"The first time I went to the Netherlands from Korea has been a while ago. I was on my way to another life, a Western life with an unknown future ahead.
The sleeves had to be rolled up. I was only allowed to touch my homework and the desk I was sitting at. I wasn’t allowed to touch my hair, face or other ‘clean’ stuff. There were also times when I did my homework downstairs. The rules were just as strict. The table top consisted of 12 tiles in length and 8 tiles in width. My homework had to stay within 6 by 4 tiles."
During his work period at the Van Gogh House Aram Tanis continued with Going Back to Where I Used to Stand, a project which deals with this given that memories change colour and shape over a period of time. He remembers the allotment garden of his grandpa and connects these thoughts with images from Asia, including his recent visits to Japanese traditional gardens.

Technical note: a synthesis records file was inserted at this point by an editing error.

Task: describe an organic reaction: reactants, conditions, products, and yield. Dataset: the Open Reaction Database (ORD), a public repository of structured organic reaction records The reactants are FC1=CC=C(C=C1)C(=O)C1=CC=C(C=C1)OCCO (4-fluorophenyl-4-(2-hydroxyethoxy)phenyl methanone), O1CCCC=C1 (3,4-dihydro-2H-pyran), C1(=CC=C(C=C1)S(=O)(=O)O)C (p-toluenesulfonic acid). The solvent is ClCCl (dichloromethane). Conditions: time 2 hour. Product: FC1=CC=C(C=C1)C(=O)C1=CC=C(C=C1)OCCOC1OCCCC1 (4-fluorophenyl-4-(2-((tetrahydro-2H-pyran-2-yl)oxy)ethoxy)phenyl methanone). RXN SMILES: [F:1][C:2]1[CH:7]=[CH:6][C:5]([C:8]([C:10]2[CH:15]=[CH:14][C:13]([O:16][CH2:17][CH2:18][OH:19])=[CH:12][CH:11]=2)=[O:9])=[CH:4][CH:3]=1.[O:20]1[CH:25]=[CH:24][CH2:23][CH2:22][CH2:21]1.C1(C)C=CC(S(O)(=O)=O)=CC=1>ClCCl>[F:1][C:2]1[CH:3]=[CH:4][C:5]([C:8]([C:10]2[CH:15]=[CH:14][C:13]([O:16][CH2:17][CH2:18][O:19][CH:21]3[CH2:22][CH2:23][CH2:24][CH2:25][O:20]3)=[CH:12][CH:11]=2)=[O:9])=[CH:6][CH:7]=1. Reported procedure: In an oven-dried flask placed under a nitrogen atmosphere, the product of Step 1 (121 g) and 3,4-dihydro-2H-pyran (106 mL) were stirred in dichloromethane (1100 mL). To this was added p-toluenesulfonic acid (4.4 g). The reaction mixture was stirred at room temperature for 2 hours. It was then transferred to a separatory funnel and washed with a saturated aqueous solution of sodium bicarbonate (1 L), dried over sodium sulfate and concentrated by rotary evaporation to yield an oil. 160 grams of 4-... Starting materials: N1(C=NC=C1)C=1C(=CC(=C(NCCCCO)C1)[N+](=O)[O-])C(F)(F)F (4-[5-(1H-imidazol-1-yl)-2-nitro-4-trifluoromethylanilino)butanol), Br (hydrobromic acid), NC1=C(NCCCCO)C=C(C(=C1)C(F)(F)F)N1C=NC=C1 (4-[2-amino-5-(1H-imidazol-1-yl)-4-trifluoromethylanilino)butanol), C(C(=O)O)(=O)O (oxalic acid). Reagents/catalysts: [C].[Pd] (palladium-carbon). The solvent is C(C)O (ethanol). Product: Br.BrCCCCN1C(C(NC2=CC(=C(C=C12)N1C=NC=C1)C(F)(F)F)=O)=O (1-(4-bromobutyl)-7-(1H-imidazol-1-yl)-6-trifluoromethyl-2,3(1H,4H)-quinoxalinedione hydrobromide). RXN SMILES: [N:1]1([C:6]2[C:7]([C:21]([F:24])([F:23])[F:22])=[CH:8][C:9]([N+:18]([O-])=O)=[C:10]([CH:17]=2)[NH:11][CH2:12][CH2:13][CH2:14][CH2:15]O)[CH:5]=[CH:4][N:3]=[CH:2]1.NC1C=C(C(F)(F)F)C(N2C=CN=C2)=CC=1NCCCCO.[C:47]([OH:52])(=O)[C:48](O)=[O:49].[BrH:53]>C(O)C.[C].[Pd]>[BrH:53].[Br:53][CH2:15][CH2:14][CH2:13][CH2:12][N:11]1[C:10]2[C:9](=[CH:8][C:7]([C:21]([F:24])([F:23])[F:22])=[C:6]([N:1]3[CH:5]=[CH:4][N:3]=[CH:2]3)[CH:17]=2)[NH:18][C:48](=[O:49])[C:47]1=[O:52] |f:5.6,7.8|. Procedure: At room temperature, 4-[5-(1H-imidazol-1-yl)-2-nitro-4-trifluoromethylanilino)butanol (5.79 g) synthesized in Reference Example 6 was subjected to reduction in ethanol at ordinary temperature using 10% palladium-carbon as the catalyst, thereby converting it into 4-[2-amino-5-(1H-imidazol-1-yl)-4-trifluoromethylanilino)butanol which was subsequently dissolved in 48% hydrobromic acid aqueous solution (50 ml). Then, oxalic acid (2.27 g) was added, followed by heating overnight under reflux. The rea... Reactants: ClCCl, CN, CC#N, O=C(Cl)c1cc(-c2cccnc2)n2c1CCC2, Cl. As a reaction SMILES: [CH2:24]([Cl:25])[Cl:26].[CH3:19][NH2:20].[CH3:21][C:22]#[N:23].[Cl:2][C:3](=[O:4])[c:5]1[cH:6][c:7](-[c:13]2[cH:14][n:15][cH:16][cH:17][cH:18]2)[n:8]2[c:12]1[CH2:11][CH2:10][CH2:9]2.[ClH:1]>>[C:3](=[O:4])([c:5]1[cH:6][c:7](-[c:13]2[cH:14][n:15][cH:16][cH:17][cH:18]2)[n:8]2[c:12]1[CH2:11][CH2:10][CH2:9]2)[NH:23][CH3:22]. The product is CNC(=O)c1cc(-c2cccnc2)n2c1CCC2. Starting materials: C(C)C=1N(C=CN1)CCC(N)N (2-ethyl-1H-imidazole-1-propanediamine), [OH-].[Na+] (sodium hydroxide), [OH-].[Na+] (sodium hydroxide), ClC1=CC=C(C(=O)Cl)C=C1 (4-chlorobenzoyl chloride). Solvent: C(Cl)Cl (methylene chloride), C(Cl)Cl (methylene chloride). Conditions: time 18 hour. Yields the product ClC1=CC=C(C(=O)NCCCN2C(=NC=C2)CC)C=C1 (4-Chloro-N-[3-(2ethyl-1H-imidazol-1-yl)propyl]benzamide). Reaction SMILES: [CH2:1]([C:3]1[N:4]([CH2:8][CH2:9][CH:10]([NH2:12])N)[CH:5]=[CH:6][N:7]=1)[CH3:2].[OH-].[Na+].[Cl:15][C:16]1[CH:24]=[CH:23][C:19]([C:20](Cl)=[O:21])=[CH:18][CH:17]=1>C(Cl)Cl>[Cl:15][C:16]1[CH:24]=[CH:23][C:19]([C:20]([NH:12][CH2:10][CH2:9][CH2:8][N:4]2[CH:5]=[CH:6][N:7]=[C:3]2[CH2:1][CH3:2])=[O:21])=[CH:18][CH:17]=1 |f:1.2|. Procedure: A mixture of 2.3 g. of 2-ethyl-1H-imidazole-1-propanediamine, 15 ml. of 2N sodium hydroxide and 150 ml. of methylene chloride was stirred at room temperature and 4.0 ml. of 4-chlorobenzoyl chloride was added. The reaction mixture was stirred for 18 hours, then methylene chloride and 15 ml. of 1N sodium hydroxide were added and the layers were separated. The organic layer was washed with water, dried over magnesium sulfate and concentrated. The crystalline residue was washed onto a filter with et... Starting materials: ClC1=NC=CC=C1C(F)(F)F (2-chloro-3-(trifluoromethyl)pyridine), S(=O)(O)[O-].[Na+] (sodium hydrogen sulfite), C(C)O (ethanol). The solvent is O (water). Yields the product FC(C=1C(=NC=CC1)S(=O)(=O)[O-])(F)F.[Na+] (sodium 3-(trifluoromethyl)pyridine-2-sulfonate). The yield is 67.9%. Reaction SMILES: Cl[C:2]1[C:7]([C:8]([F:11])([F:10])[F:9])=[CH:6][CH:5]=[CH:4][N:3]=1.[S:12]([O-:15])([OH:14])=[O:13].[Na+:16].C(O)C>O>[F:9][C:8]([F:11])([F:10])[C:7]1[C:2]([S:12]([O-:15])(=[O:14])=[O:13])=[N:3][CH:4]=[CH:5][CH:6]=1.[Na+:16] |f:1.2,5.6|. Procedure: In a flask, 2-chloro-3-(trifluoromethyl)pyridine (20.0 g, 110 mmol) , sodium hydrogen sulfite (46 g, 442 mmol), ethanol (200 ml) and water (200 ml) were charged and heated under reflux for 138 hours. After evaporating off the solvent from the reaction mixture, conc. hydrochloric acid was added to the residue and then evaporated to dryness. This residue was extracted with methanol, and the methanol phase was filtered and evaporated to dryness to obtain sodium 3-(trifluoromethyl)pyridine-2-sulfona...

In one of the works he combines a real, conserved and painted fungus with a self-made one. You don't see the difference. It's also unclear if the pieces of fruit placed next to it are real or not. The light blue base has something of a pillow. You can associate it with a dream or thought. But it is 'damaged': at some places the - white - inside is visible.
Tanis shows us more intriguing sculptures. A hand-made round green object with a chasen, coloured with ink, sticking out of it. A chasen is used during traditional tea ceremonies in Korea and Japan. A pedestal with two twigs of coral, mirrored in a square brass plate, is a subtle monument to the beauty of nature. In the space there is also a stack of brick like objects, reminiscent of the colour of air and sea. Each "stone" is in principle a memory, but there is also space left between them.
The ranking of Tanis' meticulous stacked and placed objects, and especially his sharp way of looking provides beautiful still lifes.
Clay, Fungus, Paint, Pigments, Plaster
Brass, Coral, Plaster
Bamboo, Ink, Pigments, Plaster